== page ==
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Marina Thwaite, Danielle Minkoff and Julian Clarke were buddies at Brown, certain that they would soon do something important in the world. But as all near 30, Danielle is struggling as a TV documentary maker, and Julius is barely surviving financially as a freelance critic. Marina, the startlingly beautiful daughter of celebrated social activist, journalist and hob-nobber Murray Thwaite, is living with her parents on the Upper West Side, unable to finish her book"titled The Emperor's Children Have No Clothes (on how changing fashions in children's clothes mirror changes in society). Two arrivals upset the group stasis: Ludovic, a fiercely ambitious Aussie who woos Marina to gain entrée into society (meanwhile planning to destroy Murray's reputation), and Murray's nephew, Frederick "Bootie" Tubb, an immature, idealistic college dropout and autodidact who is determined to live the life of a New York intellectual. The group orbits around the post"September 11 city with disconcerting entitlement"and around Murray, who is, in a sense, the emperor. Messud, in her fourth novel, remains wickedly observant of pretensions"intellectual, sexual, class and gender. Her writing is so fluid, and her plot so cleverly constructed, that events seem inevitable, yet the narrative is ultimately surprising and masterful as a contemporary comedy of manners. 100,00 announced first printing; author tour.(Sept. 4)
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In this witty examination of New York's chattering classes, which opens in the spring of 2001, the despot of the title is Murray Thwaite, a famous journalist who made his name in the Vietnam era. The next generation, however, is having trouble gaining traction. Murray's daughter, Marina, unable to complete a long-overdue book on the cultural significance of children's clothing, has moved back into her parents' Upper West Side apartment and is doing a lot of yoga. Her two best friendsDanielle, a television producer, and Julius, a gay freelance criticare similarly ambitious and entitled, without being particularly driven. All three find sex the easiest way to transform themselves. Only Murray's brainy and profoundly disenfranchised nephew from upstate aggressively pursues his belief in the true and the good, but he proves to be a sort of literary terrorist, threatening to blow the family apart. The humorous intimacies of Messud's portraits do not, finally, soften the judgments behind them: If this is what's become of the liberal imagination, is it worth fighting for?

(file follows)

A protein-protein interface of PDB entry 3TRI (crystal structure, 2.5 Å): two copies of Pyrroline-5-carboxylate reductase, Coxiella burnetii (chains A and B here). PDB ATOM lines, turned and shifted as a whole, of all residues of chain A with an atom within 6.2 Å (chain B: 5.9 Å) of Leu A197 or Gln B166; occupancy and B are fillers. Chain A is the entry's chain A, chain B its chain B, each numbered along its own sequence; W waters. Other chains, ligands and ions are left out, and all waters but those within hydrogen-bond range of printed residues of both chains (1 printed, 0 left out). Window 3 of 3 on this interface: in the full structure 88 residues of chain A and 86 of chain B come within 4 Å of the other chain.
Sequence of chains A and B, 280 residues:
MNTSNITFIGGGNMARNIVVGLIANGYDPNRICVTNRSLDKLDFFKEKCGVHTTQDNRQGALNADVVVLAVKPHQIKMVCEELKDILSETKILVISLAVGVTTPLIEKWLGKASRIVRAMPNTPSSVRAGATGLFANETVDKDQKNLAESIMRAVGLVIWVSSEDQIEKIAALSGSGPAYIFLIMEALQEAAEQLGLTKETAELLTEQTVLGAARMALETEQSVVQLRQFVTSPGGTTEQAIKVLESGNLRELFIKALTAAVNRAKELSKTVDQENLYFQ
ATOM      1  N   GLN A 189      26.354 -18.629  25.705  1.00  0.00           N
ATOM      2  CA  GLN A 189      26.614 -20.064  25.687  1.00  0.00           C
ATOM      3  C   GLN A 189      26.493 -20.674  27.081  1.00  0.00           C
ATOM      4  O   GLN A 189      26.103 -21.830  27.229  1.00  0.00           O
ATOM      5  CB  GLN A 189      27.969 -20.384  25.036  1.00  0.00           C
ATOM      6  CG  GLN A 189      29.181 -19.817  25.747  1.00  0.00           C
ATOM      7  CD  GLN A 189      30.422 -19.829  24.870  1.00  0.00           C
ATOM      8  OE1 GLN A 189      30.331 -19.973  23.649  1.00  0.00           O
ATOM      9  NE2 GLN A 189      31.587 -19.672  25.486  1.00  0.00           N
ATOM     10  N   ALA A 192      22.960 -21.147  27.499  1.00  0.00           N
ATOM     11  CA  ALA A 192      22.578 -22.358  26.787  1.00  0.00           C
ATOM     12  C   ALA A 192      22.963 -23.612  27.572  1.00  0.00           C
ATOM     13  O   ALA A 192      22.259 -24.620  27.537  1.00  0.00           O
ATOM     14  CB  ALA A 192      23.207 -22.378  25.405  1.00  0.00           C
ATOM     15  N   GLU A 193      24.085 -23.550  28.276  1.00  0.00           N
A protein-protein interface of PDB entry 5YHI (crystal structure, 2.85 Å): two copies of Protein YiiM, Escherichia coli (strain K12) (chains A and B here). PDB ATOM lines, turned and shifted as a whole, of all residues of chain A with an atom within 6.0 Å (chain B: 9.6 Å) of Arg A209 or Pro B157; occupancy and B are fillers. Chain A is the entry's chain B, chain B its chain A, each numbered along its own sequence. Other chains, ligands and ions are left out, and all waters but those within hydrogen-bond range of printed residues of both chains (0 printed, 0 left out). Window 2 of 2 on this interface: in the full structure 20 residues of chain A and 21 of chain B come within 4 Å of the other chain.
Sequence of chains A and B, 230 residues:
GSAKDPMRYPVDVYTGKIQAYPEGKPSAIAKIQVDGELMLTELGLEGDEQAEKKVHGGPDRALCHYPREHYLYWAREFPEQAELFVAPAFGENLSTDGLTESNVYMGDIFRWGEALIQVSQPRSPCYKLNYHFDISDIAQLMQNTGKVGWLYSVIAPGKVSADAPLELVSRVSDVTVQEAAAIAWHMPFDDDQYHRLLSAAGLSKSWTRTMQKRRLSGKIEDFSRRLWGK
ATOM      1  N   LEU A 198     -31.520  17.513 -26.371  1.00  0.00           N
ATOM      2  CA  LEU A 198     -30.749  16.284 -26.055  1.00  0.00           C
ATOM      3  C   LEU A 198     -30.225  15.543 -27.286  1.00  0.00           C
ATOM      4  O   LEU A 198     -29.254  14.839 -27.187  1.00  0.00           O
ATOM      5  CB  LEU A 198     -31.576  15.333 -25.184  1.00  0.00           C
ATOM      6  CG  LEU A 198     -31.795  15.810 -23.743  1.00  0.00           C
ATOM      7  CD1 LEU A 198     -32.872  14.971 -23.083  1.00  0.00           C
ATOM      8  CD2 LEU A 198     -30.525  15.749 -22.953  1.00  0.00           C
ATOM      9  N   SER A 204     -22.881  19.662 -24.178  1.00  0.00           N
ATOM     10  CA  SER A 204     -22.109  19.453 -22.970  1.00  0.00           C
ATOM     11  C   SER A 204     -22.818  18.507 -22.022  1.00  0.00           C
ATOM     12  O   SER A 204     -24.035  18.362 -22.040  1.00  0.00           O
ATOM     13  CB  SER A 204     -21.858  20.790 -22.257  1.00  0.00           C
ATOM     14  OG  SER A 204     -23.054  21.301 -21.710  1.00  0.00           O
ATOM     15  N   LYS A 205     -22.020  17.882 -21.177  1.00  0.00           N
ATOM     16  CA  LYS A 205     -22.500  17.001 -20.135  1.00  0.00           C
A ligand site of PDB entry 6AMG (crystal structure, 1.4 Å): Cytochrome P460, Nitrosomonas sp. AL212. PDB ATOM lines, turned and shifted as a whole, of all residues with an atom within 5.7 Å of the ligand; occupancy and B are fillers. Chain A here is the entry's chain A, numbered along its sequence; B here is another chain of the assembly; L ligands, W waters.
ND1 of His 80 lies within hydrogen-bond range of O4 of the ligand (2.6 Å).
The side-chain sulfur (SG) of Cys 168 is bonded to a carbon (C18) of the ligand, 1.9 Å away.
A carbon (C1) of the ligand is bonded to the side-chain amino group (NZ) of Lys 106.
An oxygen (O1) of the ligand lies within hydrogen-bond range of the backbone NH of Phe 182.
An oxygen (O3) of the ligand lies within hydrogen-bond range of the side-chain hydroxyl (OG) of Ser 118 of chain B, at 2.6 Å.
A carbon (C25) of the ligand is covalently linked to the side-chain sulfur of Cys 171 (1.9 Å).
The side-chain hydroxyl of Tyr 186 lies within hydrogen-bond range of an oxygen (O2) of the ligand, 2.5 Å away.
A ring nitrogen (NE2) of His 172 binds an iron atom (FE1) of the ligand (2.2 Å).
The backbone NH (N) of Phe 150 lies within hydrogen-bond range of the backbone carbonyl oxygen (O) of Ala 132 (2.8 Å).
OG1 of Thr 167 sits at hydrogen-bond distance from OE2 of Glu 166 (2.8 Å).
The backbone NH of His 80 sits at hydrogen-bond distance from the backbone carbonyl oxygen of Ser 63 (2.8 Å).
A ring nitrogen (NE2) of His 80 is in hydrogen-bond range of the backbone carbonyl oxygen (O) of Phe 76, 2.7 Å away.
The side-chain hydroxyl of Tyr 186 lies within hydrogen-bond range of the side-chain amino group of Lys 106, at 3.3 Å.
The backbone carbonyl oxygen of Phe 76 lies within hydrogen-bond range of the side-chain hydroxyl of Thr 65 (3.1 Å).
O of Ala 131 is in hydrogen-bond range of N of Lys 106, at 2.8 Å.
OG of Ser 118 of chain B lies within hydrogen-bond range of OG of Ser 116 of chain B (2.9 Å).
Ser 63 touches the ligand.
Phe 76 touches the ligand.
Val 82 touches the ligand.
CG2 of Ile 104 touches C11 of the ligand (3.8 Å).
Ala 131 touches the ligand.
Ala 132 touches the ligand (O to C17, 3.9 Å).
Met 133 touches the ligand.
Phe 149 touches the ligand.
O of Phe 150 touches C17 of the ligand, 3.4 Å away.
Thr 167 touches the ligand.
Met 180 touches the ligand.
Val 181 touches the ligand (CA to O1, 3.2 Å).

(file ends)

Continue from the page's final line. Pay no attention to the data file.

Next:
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I loved how the author drew so precisely the characters' interior experiences and their longing for things to feel more like they used to when they were younger. Read morePublished 5 days ago by Jig
Honestly I didn't love this book. I thought it was going to be better, especially in light of what it leads up to. Read morePublished 13 days ago by Kellyn
I really liked the writing as well as the story.
It's funny how often I'll rather like a book that scores fairly low among other readers. Read more
I don't think this novel is quite as horrible as some others do, but it's not one I would recommend. Read morePublished 1 month ago by Malfoyfan
Interesting story, but hard to like any of the characters. Difficult to get behind, and a little slow to pick up.Published 1 month ago by Allison Richman
The author writes incredibly well - sharp and incisive - but I never got into the characters, all of whom seemed somewhat shallow types out of a Dynasty TV series. Read morePublished 2 months ago by BookCollector
I am writing this to warn people about this book. To borrow an idea from another medium, this should be more rightly titled “Eight characters in search of a personality. Read morePublished 2 months ago by Brent Kincaid
I'm honestly surprised to see so many negative reviews of this wonderful novel.I admit it took me while to get INTO the story but after I did, I couldn't get out of it! Read morePublished 3 months ago by ullahoo